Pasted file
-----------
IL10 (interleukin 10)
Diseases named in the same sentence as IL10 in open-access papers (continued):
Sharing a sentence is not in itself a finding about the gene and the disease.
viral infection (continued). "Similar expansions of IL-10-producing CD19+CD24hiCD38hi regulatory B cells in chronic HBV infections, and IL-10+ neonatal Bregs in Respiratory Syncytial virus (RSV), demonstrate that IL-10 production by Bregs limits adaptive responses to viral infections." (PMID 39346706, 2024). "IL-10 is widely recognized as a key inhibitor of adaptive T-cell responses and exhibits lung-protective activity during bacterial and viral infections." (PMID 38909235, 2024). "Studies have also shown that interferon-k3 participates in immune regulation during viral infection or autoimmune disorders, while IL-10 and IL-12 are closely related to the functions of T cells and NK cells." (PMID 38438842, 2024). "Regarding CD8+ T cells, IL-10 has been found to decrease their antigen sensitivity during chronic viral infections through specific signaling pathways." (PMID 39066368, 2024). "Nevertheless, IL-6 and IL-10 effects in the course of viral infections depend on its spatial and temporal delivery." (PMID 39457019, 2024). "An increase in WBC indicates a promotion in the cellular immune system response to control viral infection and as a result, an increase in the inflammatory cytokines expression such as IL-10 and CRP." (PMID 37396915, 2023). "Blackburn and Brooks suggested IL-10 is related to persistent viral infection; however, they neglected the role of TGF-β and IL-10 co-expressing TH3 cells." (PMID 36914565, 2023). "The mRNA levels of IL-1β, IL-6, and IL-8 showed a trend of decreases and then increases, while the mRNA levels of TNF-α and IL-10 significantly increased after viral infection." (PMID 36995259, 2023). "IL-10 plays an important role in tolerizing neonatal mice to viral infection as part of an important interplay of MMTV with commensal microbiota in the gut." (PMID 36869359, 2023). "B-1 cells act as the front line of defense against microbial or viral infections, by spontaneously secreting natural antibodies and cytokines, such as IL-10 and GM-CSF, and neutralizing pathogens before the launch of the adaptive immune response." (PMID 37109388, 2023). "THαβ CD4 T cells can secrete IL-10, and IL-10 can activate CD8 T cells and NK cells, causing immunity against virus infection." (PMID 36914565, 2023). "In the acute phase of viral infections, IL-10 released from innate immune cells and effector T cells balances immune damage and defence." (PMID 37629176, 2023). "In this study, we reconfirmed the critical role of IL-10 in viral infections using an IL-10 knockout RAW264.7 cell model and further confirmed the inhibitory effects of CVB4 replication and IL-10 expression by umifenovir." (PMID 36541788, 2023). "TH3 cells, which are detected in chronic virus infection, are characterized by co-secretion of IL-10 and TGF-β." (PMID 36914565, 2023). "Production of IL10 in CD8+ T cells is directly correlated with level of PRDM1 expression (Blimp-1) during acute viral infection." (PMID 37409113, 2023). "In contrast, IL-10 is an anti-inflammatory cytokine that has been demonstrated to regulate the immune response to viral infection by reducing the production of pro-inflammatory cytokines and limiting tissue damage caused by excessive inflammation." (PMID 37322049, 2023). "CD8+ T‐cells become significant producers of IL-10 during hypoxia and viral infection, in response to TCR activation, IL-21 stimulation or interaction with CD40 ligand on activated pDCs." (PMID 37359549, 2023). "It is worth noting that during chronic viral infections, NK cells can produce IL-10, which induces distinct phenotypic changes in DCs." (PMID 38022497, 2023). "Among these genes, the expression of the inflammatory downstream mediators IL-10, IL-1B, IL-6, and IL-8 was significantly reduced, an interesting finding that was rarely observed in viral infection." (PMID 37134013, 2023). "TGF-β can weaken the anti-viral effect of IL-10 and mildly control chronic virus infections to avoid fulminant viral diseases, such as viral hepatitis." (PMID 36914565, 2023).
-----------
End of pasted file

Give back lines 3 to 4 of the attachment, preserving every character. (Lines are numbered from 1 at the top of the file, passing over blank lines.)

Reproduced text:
Sharing a sentence is not in itself a finding about the gene and the disease.
viral infection (continued). "Similar expansions of IL-10-producing CD19+CD24hiCD38hi regulatory B cells in chronic HBV infections, and IL-10+ neonatal Bregs in Respiratory Syncytial virus (RSV), demonstrate that IL-10 production by Bregs limits adaptive responses to viral infections." (PMID 39346706, 2024). "IL-10 is widely recognized as a key inhibitor of adaptive T-cell responses and exhibits lung-protective activity during bacterial and viral infections." (PMID 38909235, 2024). "Studies have also shown that interferon-k3 participates in immune regulation during viral infection or autoimmune disorders, while IL-10 and IL-12 are closely related to the functions of T cells and NK cells." (PMID 38438842, 2024). "Regarding CD8+ T cells, IL-10 has been found to decrease their antigen sensitivity during chronic viral infections through specific signaling pathways." (PMID 39066368, 2024). "Nevertheless, IL-6 and IL-10 effects in the course of viral infections depend on its spatial and temporal delivery." (PMID 39457019, 2024). "An increase in WBC indicates a promotion in the cellular immune system response to control viral infection and as a result, an increase in the inflammatory cytokines expression such as IL-10 and CRP." (PMID 37396915, 2023). "Blackburn and Brooks suggested IL-10 is related to persistent viral infection; however, they neglected the role of TGF-β and IL-10 co-expressing TH3 cells." (PMID 36914565, 2023). "The mRNA levels of IL-1β, IL-6, and IL-8 showed a trend of decreases and then increases, while the mRNA levels of TNF-α and IL-10 significantly increased after viral infection." (PMID 36995259, 2023). "IL-10 plays an important role in tolerizing neonatal mice to viral infection as part of an important interplay of MMTV with commensal microbiota in the gut." (PMID 36869359, 2023). "B-1 cells act as the front line of defense against microbial or viral infections, by spontaneously secreting natural antibodies and cytokines, such as IL-10 and GM-CSF, and neutralizing pathogens before the launch of the adaptive immune response." (PMID 37109388, 2023). "THαβ CD4 T cells can secrete IL-10, and IL-10 can activate CD8 T cells and NK cells, causing immunity against virus infection." (PMID 36914565, 2023). "In the acute phase of viral infections, IL-10 released from innate immune cells and effector T cells balances immune damage and defence." (PMID 37629176, 2023). "In this study, we reconfirmed the critical role of IL-10 in viral infections using an IL-10 knockout RAW264.7 cell model and further confirmed the inhibitory effects of CVB4 replication and IL-10 expression by umifenovir." (PMID 36541788, 2023). "TH3 cells, which are detected in chronic virus infection, are characterized by co-secretion of IL-10 and TGF-β." (PMID 36914565, 2023). "Production of IL10 in CD8+ T cells is directly correlated with level of PRDM1 expression (Blimp-1) during acute viral infection." (PMID 37409113, 2023). "In contrast, IL-10 is an anti-inflammatory cytokine that has been demonstrated to regulate the immune response to viral infection by reducing the production of pro-inflammatory cytokines and limiting tissue damage caused by excessive inflammation." (PMID 37322049, 2023). "CD8+ T‐cells become significant producers of IL-10 during hypoxia and viral infection, in response to TCR activation, IL-21 stimulation or interaction with CD40 ligand on activated pDCs." (PMID 37359549, 2023). "It is worth noting that during chronic viral infections, NK cells can produce IL-10, which induces distinct phenotypic changes in DCs." (PMID 38022497, 2023). "Among these genes, the expression of the inflammatory downstream mediators IL-10, IL-1B, IL-6, and IL-8 was significantly reduced, an interesting finding that was rarely observed in viral infection." (PMID 37134013, 2023). "TGF-β can weaken the anti-viral effect of IL-10 and mildly control chronic virus infections to avoid fulminant viral diseases, such as viral hepatitis." (PMID 36914565, 2023).